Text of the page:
Copyright 2017 by Richard O. Aichele & Information Works Inc.
Copyright 2017 by Richard O. Aichele & Information Works Inc.
Hydro and Tidal Power Generation Progress
by Richard O. Aichele
Hydro Power History.
This 13,000 Horsepower turbine was built in 1908 for the Electrical Development Company based in Ontario, Canada.
One of the early developers of hydro electric power at the Niagara River at Niagara Falls, Ontario was the Electrical Development Company. The company's hydro power plant began generating electrical power in 1906. The hydro plant collected Niagara River water above the falls that then flowed to the water turbines through 10.5 foot diameter penstocks. The water was returned to the Niagara River behind the fall's curtain of water after passing through a 2,000 foot long, 33 foot diameter tunnel under the river.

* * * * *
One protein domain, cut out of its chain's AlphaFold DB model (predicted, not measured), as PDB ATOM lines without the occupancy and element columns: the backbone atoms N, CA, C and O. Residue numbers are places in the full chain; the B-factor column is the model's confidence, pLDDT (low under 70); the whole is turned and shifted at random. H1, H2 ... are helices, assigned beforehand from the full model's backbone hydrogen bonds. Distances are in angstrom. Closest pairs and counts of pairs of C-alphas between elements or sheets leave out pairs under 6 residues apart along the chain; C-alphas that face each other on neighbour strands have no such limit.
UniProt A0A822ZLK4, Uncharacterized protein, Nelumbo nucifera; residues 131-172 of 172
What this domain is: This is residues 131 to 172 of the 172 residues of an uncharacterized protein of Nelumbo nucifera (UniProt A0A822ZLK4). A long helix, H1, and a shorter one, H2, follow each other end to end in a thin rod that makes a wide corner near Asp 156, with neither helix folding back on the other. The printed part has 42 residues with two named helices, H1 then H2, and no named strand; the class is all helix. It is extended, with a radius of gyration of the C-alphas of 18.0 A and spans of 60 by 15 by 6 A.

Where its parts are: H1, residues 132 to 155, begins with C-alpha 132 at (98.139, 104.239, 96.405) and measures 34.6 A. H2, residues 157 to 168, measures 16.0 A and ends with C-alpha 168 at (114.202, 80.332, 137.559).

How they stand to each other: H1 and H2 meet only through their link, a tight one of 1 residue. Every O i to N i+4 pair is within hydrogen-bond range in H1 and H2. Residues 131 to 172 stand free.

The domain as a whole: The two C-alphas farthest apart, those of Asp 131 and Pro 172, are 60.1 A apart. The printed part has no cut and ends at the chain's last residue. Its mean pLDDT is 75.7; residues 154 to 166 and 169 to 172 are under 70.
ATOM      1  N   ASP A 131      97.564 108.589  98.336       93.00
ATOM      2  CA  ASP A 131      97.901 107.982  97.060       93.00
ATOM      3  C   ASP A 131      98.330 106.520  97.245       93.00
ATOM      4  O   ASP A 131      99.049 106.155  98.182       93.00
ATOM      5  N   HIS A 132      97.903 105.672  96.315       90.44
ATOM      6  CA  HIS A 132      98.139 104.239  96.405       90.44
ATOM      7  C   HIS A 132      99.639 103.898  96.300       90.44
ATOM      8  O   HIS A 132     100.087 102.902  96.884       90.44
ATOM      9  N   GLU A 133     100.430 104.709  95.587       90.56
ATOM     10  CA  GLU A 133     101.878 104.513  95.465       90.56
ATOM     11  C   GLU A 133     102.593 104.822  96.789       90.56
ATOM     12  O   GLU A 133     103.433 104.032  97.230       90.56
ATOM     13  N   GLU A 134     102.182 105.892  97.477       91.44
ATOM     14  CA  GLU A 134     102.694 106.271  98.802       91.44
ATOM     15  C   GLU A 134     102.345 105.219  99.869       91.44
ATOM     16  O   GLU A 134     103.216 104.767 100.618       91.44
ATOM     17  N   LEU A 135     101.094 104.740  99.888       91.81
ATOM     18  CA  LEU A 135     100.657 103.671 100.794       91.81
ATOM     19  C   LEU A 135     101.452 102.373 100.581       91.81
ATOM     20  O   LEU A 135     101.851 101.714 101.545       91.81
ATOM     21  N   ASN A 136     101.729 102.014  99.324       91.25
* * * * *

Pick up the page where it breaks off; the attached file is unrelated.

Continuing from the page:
The APPLE Hydro Electric Project
Apple Inc., the electronics innovator and creator of MAC computers, i-Pods and i-Phones became the exemptee of a new hydroelectric facility on December, 27 2013 that will use low head hydroelectric generators to produce and supply electric power to Apple’s data center in Prineville, Oregon. For Apple, this project is the latest step in Apple’s program “to power every facility at Apple entirely with energy from renewable sources -- solar, wind, hydro and geothermal"
According to the Federal Energy Regulatory Commission (FERC), planning for this hydroelectric facility, known as the 45-Mile Project, began in 2010 and advanced with an exemption from licensing. This project will generate 3 to 5 MW of electric power using irrigation water diverted by canals from the Deschutes River and Crooked River. At inception, this new hydroelectric plant was being built by EBD Hydro LLC under a 2012 grant of $1.5 million from the U.S. Department of Energy and the Department of the Interior.